The latest innovation is a mechanical indicator of the current price. A large arrow responds immediately to rises and falls in the dollar value of gold. On the morning of Friday, September 24, the arrow rests at 143, indicating that 143 greenbacks are required to purchase 100 gold dollars. When the Gold Room opens at ten, the arrow likely will creep upward, as it has been creeping upward since the first of September. Gould’s quiet purchases of gold have boosted the price; market watchers and players, including speculators who have climbed on the Gould bandwagon and become gold bulls, expect the rise to continue.

Yet something strange is afoot. Gold brokers have crowded the curb outside the Gold Room since dawn, and transactions are already taking place. A broker bids 145; his offer is accepted. Another bids 147; also taken. By the time trading officially begins, the price has topped 150. The gold arrow leaps the 5 percent—a large amount in this context—all at once.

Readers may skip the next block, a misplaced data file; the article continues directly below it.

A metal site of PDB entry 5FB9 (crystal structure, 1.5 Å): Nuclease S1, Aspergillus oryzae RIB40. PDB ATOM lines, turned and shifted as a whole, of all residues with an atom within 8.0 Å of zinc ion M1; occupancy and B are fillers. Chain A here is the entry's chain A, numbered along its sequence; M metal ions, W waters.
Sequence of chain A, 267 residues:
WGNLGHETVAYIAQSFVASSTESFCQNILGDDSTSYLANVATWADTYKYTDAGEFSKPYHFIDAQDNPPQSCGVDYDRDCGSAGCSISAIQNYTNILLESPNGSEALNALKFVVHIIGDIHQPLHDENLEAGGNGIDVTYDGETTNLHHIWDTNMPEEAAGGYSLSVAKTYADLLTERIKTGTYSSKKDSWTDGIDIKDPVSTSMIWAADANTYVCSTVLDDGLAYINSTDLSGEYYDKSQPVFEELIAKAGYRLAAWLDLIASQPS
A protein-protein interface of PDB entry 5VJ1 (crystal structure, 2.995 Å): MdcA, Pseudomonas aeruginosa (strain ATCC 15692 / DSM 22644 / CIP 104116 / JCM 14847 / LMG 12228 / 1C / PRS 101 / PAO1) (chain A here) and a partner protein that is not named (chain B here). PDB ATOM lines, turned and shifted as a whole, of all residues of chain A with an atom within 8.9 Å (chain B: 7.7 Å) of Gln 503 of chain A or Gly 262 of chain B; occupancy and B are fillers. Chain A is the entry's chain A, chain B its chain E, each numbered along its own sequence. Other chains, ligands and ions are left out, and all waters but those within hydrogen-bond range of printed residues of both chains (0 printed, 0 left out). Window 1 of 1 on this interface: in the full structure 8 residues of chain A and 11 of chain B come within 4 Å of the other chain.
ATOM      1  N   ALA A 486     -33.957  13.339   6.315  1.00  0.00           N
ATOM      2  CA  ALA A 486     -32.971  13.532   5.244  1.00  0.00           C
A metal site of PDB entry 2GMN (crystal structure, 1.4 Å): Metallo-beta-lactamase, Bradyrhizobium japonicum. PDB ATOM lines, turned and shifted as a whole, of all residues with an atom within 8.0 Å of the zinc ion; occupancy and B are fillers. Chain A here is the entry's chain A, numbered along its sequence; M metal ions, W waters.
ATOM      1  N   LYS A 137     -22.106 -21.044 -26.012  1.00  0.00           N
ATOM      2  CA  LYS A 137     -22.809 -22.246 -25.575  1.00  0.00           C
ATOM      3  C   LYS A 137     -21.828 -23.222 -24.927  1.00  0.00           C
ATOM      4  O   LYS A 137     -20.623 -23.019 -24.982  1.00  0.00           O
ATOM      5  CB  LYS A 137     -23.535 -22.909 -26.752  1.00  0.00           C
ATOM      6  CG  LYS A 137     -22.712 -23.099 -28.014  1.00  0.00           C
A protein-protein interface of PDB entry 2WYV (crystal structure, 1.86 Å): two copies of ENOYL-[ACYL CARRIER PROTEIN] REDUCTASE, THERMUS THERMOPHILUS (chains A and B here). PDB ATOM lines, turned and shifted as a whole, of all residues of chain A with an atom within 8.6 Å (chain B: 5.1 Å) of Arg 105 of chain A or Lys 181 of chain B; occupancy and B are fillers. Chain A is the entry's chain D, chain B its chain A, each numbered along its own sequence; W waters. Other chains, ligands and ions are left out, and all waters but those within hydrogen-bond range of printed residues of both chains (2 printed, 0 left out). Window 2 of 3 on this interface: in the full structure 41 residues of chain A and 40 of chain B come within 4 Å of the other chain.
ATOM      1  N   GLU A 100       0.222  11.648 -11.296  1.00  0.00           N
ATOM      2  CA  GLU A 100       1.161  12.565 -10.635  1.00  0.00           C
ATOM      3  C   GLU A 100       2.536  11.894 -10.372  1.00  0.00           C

And it keeps moving upward. Violent emotions surge across the Gold Room: the money lust of the gold bulls, who see their speculation nearing success and shout for the price to go still higher; the incipient panic of the gold bears, who have bet on a fall and now stare ruin in the face.

Amid the maelstrom stands Jim Fisk. His cherubic face beams with the pleasure of a child at play, an image rendered a bit incongruous by the cigar with which he punctuates his shouts at the brokers. In the stifling atmosphere of the Gold Room he is sweating profusely; the salty rivulets have plastered his strawberry ringlets to his forehead and caused the waxed ends of his moustache to droop. Fisk loudly and belligerently leads the charge of the gold bulls against the bears. As the price rises past 150, he bawls to his brokers: “Take all you can get.”